Best Practice 8: Avoid Creating Sitewide Footer Links
The world of internal linking has transformed quite a bit and you should keep up with these changes to bolster your SEO efforts. One area that’s seen a real shake-up and you need to keep an eye on is the use of sitewide footer links.
Here’s an example of footer links:
They used to be a common method to increase internal links, but have gotten pushed aside because of search engine algorithms upgrades. Now, if you’re not careful with your site-wide footer links, search engines can see them as spammy.
So, instead of employing a sea of footer links, do as we’ve been discussing in this article.
Add internal links contextually within your content. That’s a more effective internal linking strategy. If you have plenty of footer links, tag them as nofollow (more on that later).
Always go back to the purpose of internal site links. Remember, internal links are hyperlinks that connect pages on your site.
They’re there as navigational aids for both users and search engines. Too many links will dilute the link value and be counterproductive.
Best Practice 9: Don’t Use The Same Anchor Texts For Two Different Pages
Establishing site architecture involves more than incorporating internal and external links. It requires thoughtful consideration of anchor texts, as mentioned earlier.
So, while it’s common to have many internal links, using the same anchor text for each will be counterproductive.
When you use the same anchor text for two different pages, you confuse search engine crawlers.
Think about it this way:
You’re in a city and there are two coffee shops, both called “Cup of Joe”. You ask two different people for directions to “Cup of Joe”, but they point you in two different directions. Confusing, right?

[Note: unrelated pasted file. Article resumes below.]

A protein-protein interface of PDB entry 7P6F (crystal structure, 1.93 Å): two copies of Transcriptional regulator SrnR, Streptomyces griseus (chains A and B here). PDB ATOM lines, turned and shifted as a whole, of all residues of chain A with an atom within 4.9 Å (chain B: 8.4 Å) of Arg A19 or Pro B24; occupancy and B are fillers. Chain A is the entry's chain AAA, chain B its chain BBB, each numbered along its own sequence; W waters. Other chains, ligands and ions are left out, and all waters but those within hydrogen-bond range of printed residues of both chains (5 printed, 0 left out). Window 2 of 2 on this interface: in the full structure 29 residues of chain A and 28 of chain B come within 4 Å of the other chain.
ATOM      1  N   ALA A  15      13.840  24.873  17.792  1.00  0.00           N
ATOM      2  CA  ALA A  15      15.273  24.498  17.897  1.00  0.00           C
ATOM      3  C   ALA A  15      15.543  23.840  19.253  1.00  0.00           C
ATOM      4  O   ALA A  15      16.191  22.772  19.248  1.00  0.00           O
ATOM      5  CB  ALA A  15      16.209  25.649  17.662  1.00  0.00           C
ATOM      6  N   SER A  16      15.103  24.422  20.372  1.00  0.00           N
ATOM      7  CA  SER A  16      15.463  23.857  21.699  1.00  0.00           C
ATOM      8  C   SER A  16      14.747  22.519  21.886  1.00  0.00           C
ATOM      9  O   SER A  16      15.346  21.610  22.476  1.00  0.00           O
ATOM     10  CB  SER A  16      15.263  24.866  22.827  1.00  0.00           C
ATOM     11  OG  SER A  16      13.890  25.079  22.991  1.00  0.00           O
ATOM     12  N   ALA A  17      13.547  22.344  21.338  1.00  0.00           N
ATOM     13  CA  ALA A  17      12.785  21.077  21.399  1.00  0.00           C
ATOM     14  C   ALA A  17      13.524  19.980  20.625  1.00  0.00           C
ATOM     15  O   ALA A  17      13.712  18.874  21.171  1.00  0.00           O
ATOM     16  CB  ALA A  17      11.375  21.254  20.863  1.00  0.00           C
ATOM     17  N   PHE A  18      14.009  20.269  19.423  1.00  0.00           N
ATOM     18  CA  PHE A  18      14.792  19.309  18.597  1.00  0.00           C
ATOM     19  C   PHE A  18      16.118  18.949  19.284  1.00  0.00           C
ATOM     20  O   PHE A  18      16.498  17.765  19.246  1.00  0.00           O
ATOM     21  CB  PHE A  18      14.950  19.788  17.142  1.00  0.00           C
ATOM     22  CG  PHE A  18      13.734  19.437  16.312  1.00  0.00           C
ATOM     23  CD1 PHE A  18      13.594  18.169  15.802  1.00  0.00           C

The same concept applies to using the same anchor text for two different pages on your website. An anchor text acts like a signpost, telling users and search engines alike what to expect when they follow a link.
So, if you use the same anchor text for links pointing to two different pages, it’s like giving confusing directions.
Google crawlers might stumble, unsure which page the anchor text truly points to. This can disrupt proper indexing and the flow of the link juice. Plus, users will end up on a page they didn’t expect.
To avoid this mistake, use unique and descriptive anchor texts for each page. This way, both search engines and users have a clear idea of where each link will lead them.
Here’s an example of anchor texts done right:
Both internal links are about cookies, but as you can see the anchor texts are different from each other.
To mitigate this and clarify the path for both users and search engines, make each anchor text a clear signpost, directing to a unique web page and accurately reflecting its content.
Best Practice 10: Put Important Links High Up On Your Page
Mastering the art of internal linking involves knowing where to place these links.
Ideally, you should place your internal links in the introduction or within the first few paragraphs. Think of your website as a book. You want to hook your readers right from the start, right?
This gives your readers something to check out immediately, enticing them to explore more of your website’s content. This keeps them engaged longer and the longer they stay on your website, the higher the chances that they’ll take your desired actions.
Why is this effective?
It’s simple. High link placement ensures that search engines and users encounter these links early. This improves their visibility and underscores their importance.
But this doesn’t mean that you should place all the links within the 1st half of your web page. The best practice is to have most internal links spread across your content. Just put the 1 or 2 most important ones on the top.
Best Practice 11: Use Follow Links
In the realm of SEO, the distinction between ‘nofollow’ and ‘follow’ links is crucial. This practice, simple but potent, enhances your site’s visibility, search traffic, and performance.